Enterprise Integration PatternsMessaging Patterns

Process ManagerProcess Manager

Messaging Patterns

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The Routing Slip demonstrates how a message can be routed through a dynamic series of processing steps. The solution of the Routing Slip is based on two key assumptions: the sequence of processing steps has to be determined up-front and the sequence is linear. In many cases, these assumptions may not be fulfilled. For example, routing decisions might have to be made based on intermediate results. Or, the processing steps may not be sequential, but multiple steps might be executed in parallel.

How do we route a message through multiple processing steps when the required steps may not be known at design-time and may not be sequential?

Use a central processing unit, a Process Manager, to maintain the state of the sequence and determine the next processing step based on intermediate results.

First of all, let me clarify that the design and configuration of a Process Manager is a pretty extensive topic. We could probably fill a whole book (Volume 2, maybe?) with patterns related to the design of workflow or business process management. Therefore, this pattern is intended primarily to "round off" the topic of routing patterns and to provide a pointer into the direction of workflow and process modeling. By no means is it a comprehensive treatment of business process design.


Related patterns: Aggregator, Asynchronous Implementation with MSMQ, Asynchronous Implementation with TIBCO ActiveEnterprise, Content-Based Router, Correlation Identifier, Emerging Standards and Futures in Enterprise Integration, Message Channel, Message History, Message Store, Message Translator, Pipes and Filters, Publish-Subscribe Channel, Routing Slip, Claim Check

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Enterprise Integration Patterns Find the full description of this pattern in:
Enterprise Integration Patterns
Gregor Hohpe and Bobby Woolf
ISBN 0321200683
650 pages
Creative Commons Attribution License Parts of this page are made available under the Creative Commons Attribution license. You can reuse the pattern icon, the pattern name, the problem and solution statements (in bold), and the sketch under this license. Other portions of the text, such as text chapters or the full pattern text, are protected by copyright.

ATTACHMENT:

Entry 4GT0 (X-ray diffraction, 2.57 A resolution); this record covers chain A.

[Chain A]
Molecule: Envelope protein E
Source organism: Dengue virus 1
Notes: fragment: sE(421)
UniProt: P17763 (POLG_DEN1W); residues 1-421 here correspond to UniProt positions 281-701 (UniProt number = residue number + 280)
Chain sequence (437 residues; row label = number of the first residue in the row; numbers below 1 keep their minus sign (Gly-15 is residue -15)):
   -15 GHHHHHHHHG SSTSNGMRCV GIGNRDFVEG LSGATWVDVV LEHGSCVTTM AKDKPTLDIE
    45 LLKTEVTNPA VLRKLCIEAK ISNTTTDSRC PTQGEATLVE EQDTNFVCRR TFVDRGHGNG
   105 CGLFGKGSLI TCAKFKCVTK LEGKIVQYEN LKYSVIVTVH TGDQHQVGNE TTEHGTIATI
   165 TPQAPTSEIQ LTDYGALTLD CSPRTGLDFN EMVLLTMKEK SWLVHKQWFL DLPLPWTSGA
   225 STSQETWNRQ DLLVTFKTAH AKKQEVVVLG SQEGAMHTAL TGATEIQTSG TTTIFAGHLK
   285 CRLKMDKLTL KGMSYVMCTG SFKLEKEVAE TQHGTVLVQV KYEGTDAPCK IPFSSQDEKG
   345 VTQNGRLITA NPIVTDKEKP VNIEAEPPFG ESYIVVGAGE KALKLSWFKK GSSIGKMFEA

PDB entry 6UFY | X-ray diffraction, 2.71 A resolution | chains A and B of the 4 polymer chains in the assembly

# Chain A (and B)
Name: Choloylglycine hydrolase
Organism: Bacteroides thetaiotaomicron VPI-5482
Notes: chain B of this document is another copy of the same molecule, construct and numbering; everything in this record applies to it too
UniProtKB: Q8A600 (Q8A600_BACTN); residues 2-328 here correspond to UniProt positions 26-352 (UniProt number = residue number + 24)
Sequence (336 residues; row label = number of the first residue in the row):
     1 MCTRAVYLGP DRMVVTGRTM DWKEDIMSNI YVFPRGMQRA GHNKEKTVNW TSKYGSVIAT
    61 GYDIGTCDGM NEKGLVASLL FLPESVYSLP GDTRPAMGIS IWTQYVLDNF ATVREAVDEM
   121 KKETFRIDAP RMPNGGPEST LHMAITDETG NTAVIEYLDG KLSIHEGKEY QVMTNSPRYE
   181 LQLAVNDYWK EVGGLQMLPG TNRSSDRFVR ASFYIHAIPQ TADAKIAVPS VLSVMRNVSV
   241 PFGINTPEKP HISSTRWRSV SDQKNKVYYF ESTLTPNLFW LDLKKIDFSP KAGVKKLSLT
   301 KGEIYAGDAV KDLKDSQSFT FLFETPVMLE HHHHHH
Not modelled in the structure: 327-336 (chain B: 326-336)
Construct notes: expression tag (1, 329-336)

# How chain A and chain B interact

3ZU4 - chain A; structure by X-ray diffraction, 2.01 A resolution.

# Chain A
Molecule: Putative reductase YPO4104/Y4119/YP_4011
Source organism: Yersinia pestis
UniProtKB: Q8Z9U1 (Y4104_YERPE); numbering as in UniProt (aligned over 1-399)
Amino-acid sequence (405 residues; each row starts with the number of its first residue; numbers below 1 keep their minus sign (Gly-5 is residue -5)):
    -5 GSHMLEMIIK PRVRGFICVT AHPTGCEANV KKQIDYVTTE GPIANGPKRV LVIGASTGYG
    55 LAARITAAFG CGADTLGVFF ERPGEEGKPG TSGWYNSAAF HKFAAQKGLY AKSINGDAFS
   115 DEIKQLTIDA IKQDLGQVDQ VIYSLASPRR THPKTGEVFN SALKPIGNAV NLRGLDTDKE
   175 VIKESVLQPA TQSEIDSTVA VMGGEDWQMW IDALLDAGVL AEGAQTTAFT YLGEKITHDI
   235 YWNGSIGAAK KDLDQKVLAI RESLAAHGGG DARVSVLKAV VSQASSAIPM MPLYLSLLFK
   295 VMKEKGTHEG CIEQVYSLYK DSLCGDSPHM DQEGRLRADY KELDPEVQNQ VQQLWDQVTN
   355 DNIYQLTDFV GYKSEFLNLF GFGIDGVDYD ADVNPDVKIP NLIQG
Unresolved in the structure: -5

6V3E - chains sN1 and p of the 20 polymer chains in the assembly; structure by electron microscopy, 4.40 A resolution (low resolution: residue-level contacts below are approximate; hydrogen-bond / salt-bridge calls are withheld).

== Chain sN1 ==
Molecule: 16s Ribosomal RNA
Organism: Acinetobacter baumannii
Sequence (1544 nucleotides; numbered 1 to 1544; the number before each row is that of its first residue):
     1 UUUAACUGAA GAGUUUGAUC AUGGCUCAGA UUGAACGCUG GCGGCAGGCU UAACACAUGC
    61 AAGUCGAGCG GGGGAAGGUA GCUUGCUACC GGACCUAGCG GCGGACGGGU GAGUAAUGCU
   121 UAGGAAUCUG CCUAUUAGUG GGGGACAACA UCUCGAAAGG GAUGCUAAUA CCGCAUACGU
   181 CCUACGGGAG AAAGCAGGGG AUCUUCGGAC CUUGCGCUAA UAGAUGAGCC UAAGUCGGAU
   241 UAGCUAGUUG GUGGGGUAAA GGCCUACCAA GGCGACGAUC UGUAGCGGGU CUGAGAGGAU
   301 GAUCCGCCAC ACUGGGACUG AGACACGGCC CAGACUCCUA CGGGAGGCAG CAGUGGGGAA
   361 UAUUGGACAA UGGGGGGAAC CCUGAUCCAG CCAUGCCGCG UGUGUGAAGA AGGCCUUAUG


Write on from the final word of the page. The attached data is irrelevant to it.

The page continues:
Table of Contents
Solving Integration Problems using Patterns
Integration Styles
File Transfer
Shared Database
Remote Procedure Invocation
Messaging Systems
Message Channel
Pipes and Filters
Message Router
Message Translator
Message Endpoint
Messaging Channels
Point-to-Point Channel
Publish-Subscribe Channel
Datatype Channel
Invalid Message Channel
Dead Letter Channel
Guaranteed Delivery
Channel Adapter
Messaging Bridge
Message Bus
Message Construction
Command Message
Document Message
Event Message
Return Address
Correlation Identifier
Message Sequence
Message Expiration
Format Indicator
Interlude: Simple Messaging
JMS Request/Reply Example
.NET Request/Reply Example
JMS Publish/Subscribe Example
Message Routing
Content-Based Router
Message Filter
Dynamic Router
Recipient List
Composed Msg. Processor
Routing Slip
Process Manager
Message Broker
Message Transformation
Envelope Wrapper
Content Enricher
Content Filter
Claim Check
Canonical Data Model
Interlude: Composed Messaging
Synchronous (Web Services)
Asynchronous (MSMQ)
Asynchronous (TIBCO)
Messaging Endpoints
Messaging Gateway
Messaging Mapper
Transactional Client
Polling Consumer
Event-Driven Consumer
Competing Consumers
Message Dispatcher
Selective Consumer
Durable Subscriber
Idempotent Receiver
Service Activator
System Management
Control Bus
Wire Tap
Message History
Message Store
Smart Proxy
Test Message
Channel Purger
Interlude: Systems Management Example
Instrumenting Loan Broker
Integration Patterns in Practice
Case Study: Bond Trading System
Concluding Remarks
Emerging Standards
Revision History